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The University of Southampton
Lifelong Learning

The Past in Motion: An Exploration of Archaeology on Film

This twelve week course explores the long relationship between archaeology and film, including subjects as wide ranging as the representation of the ‘barbarian’ on film, to understanding the history of film through the physical remains of film making. Film has had a deep cultural impact since its creation in the late nineteenth century, enabling audiences to experience other cultures, lost times, and faraway places. It has also had a direct influence on our understanding and shaping of the past. Films such as Cleopatra (1963), The Mummy (1932), Ben-Hur (1959), and Gladiator (2000) have not only reflected a continued keen interest in the past, but reflect the politics and preoccupations of our own time as much as the historic period portrayed.

Archaeological interest is far ranging and lodged within popular culture; the continued success of the TV show Time Team (1994 - 2014) is demonstrative of this and so too shows such as Living in the Past (1978) and Tudor Monastery Farm (2013) which recreate life in different eras. Not only does film enable a connection to the past to be maintained in the popular imagination, but the two disciplines of Archaeology and Film Studies share common themes and theoretical concerns that have been little explored. Whether it be understanding private and public spaces of historically specific cultures, or marketing historical epics as genre pieces that convey well known archaeological stereotypes of past cultures, there is a shared interest that this course explores.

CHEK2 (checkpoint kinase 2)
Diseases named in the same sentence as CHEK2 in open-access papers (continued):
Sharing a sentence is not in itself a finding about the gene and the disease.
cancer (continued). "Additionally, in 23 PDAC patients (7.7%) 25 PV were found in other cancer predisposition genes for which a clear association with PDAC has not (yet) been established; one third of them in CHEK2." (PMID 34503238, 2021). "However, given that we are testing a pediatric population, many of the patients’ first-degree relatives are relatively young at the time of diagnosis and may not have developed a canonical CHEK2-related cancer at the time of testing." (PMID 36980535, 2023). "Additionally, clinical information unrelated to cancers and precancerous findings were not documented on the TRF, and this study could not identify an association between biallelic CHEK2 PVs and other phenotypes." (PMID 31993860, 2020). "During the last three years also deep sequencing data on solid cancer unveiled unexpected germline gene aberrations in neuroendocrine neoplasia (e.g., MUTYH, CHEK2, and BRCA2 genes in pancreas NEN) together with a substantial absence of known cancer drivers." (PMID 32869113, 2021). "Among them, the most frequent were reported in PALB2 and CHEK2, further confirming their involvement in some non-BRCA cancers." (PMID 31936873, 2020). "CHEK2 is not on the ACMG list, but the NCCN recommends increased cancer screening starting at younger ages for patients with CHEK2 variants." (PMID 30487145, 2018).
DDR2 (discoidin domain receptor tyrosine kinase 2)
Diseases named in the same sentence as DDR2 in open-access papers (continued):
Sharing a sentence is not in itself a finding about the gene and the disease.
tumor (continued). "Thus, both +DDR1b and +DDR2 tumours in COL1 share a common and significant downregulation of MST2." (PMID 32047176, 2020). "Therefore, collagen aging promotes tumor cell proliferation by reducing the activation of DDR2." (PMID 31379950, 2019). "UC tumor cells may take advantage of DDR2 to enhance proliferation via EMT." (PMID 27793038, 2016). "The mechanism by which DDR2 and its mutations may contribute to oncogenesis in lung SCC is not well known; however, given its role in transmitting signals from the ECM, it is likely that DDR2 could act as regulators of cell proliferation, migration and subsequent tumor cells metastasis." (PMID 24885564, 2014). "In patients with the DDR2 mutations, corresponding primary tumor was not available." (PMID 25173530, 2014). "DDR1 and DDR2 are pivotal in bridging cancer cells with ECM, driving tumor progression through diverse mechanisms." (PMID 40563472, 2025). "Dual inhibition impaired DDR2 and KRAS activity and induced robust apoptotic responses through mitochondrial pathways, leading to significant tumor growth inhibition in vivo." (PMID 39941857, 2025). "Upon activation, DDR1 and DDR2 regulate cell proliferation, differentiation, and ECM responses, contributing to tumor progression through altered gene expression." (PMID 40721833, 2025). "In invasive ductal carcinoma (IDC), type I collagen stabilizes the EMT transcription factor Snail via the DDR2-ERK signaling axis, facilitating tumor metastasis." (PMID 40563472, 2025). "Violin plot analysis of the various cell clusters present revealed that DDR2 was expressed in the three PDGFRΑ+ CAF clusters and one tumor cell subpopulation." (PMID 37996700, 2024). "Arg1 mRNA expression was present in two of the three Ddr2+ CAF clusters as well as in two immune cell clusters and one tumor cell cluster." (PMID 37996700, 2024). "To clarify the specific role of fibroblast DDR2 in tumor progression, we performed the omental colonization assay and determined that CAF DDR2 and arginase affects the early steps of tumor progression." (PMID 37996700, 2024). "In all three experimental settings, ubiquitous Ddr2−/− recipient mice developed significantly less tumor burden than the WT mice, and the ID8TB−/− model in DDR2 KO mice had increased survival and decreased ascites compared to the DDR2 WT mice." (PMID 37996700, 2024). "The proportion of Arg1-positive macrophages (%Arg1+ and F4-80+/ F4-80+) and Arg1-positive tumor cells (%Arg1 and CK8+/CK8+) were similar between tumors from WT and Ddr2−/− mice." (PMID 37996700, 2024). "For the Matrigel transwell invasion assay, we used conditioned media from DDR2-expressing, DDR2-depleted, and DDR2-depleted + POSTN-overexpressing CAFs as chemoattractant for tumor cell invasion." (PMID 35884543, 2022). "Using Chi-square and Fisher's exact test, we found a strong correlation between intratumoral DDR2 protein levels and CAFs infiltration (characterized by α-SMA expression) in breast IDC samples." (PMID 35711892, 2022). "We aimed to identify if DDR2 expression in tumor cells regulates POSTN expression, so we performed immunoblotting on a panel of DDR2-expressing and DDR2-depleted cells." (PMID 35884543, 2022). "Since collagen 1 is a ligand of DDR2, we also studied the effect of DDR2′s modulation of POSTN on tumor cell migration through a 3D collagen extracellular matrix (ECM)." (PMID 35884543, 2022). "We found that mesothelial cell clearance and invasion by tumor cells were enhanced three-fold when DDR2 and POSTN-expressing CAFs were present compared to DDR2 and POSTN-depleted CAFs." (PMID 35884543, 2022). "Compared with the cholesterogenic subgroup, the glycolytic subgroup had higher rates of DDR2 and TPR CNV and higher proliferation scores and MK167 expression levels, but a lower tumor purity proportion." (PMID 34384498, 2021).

This course discusses both the common themes and shared theoretical approaches of the two disciplines, as well as looking at how the two have influenced one another, both in the past, and in recent research. With archaeologists using the latest special effects available to the film industry, it is time to consider how the two disciplines work together, and what our understanding of the past would be like without film.

This Life Long Learning course builds upon the interdisciplinary study day led by Film: ‘Viewing the Past / Framing the Future’ which takes place in May 2014.

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